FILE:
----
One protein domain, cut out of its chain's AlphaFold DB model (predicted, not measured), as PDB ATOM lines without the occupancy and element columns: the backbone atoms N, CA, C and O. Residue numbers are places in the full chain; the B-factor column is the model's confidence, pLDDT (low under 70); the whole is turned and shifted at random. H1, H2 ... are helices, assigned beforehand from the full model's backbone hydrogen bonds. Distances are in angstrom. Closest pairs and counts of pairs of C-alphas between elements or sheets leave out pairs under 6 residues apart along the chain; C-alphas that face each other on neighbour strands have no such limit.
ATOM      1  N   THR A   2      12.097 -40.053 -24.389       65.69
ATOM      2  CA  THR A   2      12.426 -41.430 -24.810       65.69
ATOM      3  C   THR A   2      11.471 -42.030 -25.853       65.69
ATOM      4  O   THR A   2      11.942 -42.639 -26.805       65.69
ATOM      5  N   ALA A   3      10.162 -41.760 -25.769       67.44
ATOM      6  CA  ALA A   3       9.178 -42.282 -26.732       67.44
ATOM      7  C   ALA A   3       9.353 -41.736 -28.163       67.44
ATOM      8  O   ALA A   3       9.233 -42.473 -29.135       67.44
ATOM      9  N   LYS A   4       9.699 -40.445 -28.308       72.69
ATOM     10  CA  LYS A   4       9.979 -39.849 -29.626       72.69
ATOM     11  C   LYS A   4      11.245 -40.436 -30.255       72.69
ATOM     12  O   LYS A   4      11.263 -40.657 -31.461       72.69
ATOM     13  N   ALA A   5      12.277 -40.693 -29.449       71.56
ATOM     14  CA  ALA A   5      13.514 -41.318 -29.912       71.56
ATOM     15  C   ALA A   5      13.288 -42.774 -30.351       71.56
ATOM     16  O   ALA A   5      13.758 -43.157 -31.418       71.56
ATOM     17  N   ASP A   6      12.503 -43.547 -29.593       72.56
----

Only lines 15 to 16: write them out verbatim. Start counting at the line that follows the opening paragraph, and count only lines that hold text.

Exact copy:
ATOM     15  C   ALA A   5      13.288 -42.774 -30.351       71.56
ATOM     16  O   ALA A   5      13.758 -43.157 -31.418       71.56